Social Tennis

The TBT Social Committee manages Social Tennis gatherings

  • every Saturday morning (10.30 am to 1.30 pm) and Monday night (7 pm to 9.50 pm) at QTC and
  • on Wednesday evenings (7 pm to 9.30 pm) in conjunction with Griffith University Tennis Centre*.

*To avail of the Wednesday evening Social, an additional top-up fee applies. More information April 2023


Social Tennis Fees

Social Tennis Fees, effective March 1, 2024are:

  • $15 for current Members
  • $20 for non-Members**
  • Special Social Functions - fees can vary on Public Holidays

** New members are gifted a once-off offer upon paying for an annual membership that grants two free social passes for use at QTC.  

Book Your Socials

You can book your Social Tennis attendance in advance here for either Saturday mornings or Monday evenings click this link and choose the date and time that work for you!

  • When you click the link, it will take you to a list of events.
  • Choose the event you want to book into.
  • Make sure you click MEMBER if you have an active membership.
  • The system will notify us internally if you are a member and your current membership has expired.

On arrival

At QTC, you will be greeted on arrival by two members of the Social Tennis Coordinators Group, which comprises David Bennett, Scott Ancscombe, Dean Berry, Ian Ridgeway, Angelo Tomada, Sergio Velasco, Luke Topp, or Trevor Gormley in any combination!

The designated coordinators will try to place everyone with a suitable partner and may try to assess your playing ability when you arrive if you are a new player to us.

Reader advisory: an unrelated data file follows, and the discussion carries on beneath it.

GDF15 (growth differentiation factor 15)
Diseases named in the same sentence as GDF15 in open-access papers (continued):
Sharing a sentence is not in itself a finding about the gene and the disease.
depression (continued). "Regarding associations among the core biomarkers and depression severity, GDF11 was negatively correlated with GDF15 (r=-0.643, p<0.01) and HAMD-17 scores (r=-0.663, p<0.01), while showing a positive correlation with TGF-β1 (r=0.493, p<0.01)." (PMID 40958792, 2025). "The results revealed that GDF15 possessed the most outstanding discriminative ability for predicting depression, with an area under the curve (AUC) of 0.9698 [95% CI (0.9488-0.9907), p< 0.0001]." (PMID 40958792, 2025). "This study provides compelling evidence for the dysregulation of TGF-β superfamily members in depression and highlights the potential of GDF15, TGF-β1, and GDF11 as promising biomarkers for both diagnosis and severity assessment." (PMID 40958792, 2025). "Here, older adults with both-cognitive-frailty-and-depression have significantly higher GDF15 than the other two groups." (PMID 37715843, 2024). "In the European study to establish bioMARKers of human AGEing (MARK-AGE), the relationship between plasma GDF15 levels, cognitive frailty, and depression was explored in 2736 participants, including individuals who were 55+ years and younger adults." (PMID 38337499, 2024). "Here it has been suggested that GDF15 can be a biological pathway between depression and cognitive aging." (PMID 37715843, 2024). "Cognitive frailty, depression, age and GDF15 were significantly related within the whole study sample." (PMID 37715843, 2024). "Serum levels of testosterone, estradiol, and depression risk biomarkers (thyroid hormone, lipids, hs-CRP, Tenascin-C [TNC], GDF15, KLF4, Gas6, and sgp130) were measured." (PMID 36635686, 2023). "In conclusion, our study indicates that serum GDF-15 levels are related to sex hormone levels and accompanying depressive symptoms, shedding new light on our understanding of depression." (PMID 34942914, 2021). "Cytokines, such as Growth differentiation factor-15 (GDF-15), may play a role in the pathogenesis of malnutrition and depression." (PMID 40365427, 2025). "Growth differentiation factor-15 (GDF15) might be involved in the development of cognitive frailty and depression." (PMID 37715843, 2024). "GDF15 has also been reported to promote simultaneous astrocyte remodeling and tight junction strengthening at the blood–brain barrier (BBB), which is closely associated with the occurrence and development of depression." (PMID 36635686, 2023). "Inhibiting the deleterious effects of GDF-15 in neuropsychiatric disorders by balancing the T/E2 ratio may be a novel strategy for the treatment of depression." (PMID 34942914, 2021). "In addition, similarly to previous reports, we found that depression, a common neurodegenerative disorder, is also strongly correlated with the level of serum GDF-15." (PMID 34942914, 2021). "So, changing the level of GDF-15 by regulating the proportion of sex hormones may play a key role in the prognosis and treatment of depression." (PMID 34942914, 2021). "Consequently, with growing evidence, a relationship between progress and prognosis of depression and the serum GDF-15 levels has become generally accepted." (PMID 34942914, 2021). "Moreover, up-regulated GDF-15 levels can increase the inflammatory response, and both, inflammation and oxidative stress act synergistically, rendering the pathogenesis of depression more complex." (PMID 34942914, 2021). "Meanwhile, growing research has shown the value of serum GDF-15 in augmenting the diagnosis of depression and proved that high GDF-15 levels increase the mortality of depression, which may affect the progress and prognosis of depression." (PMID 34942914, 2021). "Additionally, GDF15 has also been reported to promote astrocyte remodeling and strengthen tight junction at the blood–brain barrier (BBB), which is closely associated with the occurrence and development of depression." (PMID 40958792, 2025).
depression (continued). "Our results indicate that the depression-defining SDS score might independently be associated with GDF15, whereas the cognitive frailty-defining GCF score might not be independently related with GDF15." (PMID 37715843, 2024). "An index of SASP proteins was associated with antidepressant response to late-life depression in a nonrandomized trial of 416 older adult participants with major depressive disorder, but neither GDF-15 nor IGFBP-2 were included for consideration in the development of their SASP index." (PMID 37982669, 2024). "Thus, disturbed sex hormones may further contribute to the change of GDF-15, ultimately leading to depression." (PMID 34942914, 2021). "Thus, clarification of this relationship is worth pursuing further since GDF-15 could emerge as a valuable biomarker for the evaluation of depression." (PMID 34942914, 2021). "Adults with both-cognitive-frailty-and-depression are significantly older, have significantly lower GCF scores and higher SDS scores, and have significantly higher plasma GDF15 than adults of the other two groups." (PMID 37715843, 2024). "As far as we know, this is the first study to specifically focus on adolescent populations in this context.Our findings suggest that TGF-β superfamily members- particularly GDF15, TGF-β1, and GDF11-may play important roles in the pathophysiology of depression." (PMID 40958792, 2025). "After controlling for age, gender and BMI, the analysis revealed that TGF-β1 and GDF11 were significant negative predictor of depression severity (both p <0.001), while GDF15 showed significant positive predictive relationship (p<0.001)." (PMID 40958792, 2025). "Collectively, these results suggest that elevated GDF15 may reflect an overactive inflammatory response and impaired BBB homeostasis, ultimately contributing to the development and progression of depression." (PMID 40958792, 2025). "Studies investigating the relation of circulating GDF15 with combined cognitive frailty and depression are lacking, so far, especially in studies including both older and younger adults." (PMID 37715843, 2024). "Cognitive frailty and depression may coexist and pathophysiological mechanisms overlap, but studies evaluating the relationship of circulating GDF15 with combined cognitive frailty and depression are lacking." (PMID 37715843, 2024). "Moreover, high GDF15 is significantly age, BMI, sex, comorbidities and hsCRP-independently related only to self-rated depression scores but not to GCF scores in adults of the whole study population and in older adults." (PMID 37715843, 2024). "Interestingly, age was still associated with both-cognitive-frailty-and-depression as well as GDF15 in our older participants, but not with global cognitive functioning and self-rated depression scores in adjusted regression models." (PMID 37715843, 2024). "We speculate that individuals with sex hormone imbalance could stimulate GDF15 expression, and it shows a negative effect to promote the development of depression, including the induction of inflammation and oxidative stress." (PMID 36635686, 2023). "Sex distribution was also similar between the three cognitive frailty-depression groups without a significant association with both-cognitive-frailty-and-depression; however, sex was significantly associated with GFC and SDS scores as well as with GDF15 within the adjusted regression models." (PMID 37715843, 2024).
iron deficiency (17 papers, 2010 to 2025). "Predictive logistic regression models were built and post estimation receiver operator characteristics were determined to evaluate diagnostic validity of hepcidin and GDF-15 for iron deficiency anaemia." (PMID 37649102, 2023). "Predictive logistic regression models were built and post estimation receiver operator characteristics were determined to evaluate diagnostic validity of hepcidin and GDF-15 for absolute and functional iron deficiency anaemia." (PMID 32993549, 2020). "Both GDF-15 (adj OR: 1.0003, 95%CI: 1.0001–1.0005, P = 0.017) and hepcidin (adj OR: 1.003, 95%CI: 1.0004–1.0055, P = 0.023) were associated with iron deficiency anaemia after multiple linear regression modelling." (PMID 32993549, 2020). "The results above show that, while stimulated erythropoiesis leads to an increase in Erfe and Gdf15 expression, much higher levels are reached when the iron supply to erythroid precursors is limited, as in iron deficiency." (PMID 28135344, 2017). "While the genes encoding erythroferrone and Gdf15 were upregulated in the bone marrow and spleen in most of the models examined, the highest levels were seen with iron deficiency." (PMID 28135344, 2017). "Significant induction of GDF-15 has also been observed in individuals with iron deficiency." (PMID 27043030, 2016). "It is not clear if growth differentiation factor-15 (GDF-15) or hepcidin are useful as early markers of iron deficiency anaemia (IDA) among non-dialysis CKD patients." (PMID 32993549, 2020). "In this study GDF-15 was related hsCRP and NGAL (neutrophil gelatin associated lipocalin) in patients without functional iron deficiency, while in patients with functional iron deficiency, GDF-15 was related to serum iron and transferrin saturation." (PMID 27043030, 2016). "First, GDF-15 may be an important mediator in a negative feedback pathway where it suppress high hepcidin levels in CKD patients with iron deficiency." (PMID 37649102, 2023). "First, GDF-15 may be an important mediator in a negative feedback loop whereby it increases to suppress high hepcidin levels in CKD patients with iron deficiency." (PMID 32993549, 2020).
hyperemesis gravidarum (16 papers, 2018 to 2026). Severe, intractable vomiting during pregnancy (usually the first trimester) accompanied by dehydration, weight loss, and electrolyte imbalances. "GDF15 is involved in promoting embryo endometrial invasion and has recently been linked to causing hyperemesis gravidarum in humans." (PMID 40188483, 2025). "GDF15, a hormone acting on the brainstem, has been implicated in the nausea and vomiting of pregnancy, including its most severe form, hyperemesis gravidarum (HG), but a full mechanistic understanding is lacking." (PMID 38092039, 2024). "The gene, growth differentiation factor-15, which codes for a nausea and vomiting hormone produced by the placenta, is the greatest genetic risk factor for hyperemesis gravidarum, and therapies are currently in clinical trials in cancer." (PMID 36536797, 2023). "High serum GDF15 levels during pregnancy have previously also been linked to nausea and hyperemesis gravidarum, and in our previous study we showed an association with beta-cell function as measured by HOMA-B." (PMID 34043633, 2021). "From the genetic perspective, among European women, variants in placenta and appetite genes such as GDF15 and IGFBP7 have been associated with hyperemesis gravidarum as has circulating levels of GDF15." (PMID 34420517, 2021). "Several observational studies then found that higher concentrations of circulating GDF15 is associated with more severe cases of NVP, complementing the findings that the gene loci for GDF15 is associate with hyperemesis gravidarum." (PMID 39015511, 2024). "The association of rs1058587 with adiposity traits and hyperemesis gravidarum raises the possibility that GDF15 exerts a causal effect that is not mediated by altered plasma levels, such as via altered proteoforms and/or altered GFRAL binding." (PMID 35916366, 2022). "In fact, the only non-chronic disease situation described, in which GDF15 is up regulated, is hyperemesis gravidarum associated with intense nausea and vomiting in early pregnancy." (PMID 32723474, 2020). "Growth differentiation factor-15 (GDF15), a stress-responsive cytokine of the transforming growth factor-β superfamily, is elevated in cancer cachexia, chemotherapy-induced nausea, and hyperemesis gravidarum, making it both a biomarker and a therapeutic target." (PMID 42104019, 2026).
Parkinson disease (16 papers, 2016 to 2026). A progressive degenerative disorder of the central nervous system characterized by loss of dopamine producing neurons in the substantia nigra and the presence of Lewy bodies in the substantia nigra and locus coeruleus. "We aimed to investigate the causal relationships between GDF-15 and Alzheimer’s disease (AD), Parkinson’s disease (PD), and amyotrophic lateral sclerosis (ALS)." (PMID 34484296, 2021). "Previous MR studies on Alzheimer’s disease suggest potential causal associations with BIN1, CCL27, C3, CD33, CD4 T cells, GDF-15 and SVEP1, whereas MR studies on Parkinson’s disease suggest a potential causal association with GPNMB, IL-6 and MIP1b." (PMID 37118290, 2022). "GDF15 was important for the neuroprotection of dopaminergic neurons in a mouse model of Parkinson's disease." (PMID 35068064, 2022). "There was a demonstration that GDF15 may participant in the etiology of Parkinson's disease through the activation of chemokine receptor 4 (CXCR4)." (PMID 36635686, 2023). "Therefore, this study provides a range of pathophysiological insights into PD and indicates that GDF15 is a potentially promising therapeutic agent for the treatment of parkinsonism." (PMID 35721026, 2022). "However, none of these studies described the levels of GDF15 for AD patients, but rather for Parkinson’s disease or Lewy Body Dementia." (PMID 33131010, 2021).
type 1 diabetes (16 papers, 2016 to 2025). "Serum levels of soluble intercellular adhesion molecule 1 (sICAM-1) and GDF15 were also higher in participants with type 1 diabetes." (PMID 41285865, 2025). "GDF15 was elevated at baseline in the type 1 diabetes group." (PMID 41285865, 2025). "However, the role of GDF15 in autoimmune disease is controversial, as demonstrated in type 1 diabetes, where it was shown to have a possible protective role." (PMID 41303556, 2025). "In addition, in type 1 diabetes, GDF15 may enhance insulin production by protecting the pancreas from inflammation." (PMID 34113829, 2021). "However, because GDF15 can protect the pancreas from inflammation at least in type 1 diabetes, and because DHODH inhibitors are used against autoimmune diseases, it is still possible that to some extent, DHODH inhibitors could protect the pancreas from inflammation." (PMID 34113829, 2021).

It is always a fun, energetic, and vibrant atmosphere!   

Social Tennis Rules at a Glance


During the summer & winter seasons, social tennis is played on a minimum of four hard courts. We assess attendance in advance to cater for larger turnout by booking an extra court (subject to availability) and thereby reducing waiting times between rounds.

Tennis balls are allocated for these social events.  Two new balls per court will be provided. Should a ball go missing in the bush and cannot be recovered, we will replace the lost ball with the best spare we can find! 

The balls are replaced each week, and used balls must be returned to the Social Committee Coordinators at the cessation of the event. 


Play begins at 19:00 and goes until late. Doubles is predominantly played, but some room for singles occurs towards the end of the session.

Before you start, make sure you stretch. Keep your court warm-up limited to  5-6 minutes. As the event is very popular, we want to be fair to everyone.

The first doubles team to reach four games wins the round, with the second deuce played as a short deuce. The players can nominate who wants to take the 'golden point', i.e. the deuce or advantage the court can receive. 

Every effort should be made to minimise court disturbance to games in play, and all four players should cross into their court simultaneously out of respect for your TBT members.

Organising Play

The Social Tennis Coordinators will advise all arrivals to place their names on the Social Tennis White Board, which determines the pairings in conjunction with our match app.

So that you know, members are asked to record their names on the board if they wish to participate. The Coordinators will compile the games, and players need to keep an eye out for their name being called and what court they are assigned to.

Once you have finished the play for the session, members are requested to remove their names from the whiteboard.


It is the responsibility of all members to maintain a clean environment.

This is undertaken by keeping the playing area tidy by ensuring the following:

• Seating areas are kept neat.

• Please place all rubbish in the bins located throughout the QTC complex.


Members should wear the appropriate tennis footwear to reduce the likelihood of injury.  


The rules of tennis will apply in all circumstances (ITF Rules of Tennis), and good conduct is expected.

Read our Code of Conduct here.

“Success is a journey, not a destination. The doing is often more important than the outcome.” - Arthur Ashe